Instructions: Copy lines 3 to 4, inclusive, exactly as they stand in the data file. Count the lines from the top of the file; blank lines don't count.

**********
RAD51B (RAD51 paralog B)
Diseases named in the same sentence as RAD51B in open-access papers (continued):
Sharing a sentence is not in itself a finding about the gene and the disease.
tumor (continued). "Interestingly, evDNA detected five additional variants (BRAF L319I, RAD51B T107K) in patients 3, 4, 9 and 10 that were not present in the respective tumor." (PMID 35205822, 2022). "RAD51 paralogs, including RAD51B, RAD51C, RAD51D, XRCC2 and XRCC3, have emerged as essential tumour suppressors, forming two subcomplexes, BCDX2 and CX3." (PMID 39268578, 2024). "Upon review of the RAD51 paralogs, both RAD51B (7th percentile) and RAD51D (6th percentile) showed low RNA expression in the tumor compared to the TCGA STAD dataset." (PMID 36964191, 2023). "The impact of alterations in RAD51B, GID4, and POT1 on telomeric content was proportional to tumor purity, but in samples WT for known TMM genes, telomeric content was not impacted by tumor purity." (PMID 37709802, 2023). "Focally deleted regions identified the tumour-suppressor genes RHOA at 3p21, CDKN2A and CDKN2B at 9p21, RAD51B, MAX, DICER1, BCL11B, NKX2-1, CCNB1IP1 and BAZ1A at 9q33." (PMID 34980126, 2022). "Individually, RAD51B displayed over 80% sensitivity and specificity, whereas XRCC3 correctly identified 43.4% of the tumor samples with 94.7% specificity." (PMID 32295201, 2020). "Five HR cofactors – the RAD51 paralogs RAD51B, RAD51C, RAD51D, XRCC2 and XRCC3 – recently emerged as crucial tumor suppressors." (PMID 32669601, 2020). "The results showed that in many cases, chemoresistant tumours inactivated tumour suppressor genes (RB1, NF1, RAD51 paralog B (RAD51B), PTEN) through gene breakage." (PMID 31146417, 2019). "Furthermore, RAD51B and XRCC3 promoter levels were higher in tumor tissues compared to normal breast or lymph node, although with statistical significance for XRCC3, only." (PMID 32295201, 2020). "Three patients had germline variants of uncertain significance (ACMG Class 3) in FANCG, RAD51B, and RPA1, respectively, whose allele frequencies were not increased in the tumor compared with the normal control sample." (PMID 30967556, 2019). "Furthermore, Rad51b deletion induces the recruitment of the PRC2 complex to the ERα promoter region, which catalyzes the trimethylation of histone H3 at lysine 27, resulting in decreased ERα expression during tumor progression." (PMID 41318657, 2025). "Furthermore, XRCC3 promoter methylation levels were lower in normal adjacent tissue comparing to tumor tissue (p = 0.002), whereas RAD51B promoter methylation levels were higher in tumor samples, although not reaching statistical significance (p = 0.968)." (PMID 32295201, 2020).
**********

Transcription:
Sharing a sentence is not in itself a finding about the gene and the disease.
tumor (continued). "Interestingly, evDNA detected five additional variants (BRAF L319I, RAD51B T107K) in patients 3, 4, 9 and 10 that were not present in the respective tumor." (PMID 35205822, 2022). "RAD51 paralogs, including RAD51B, RAD51C, RAD51D, XRCC2 and XRCC3, have emerged as essential tumour suppressors, forming two subcomplexes, BCDX2 and CX3." (PMID 39268578, 2024). "Upon review of the RAD51 paralogs, both RAD51B (7th percentile) and RAD51D (6th percentile) showed low RNA expression in the tumor compared to the TCGA STAD dataset." (PMID 36964191, 2023). "The impact of alterations in RAD51B, GID4, and POT1 on telomeric content was proportional to tumor purity, but in samples WT for known TMM genes, telomeric content was not impacted by tumor purity." (PMID 37709802, 2023). "Focally deleted regions identified the tumour-suppressor genes RHOA at 3p21, CDKN2A and CDKN2B at 9p21, RAD51B, MAX, DICER1, BCL11B, NKX2-1, CCNB1IP1 and BAZ1A at 9q33." (PMID 34980126, 2022). "Individually, RAD51B displayed over 80% sensitivity and specificity, whereas XRCC3 correctly identified 43.4% of the tumor samples with 94.7% specificity." (PMID 32295201, 2020). "Five HR cofactors – the RAD51 paralogs RAD51B, RAD51C, RAD51D, XRCC2 and XRCC3 – recently emerged as crucial tumor suppressors." (PMID 32669601, 2020). "The results showed that in many cases, chemoresistant tumours inactivated tumour suppressor genes (RB1, NF1, RAD51 paralog B (RAD51B), PTEN) through gene breakage." (PMID 31146417, 2019). "Furthermore, RAD51B and XRCC3 promoter levels were higher in tumor tissues compared to normal breast or lymph node, although with statistical significance for XRCC3, only." (PMID 32295201, 2020). "Three patients had germline variants of uncertain significance (ACMG Class 3) in FANCG, RAD51B, and RPA1, respectively, whose allele frequencies were not increased in the tumor compared with the normal control sample." (PMID 30967556, 2019). "Furthermore, Rad51b deletion induces the recruitment of the PRC2 complex to the ERα promoter region, which catalyzes the trimethylation of histone H3 at lysine 27, resulting in decreased ERα expression during tumor progression." (PMID 41318657, 2025). "Furthermore, XRCC3 promoter methylation levels were lower in normal adjacent tissue comparing to tumor tissue (p = 0.002), whereas RAD51B promoter methylation levels were higher in tumor samples, although not reaching statistical significance (p = 0.968)." (PMID 32295201, 2020).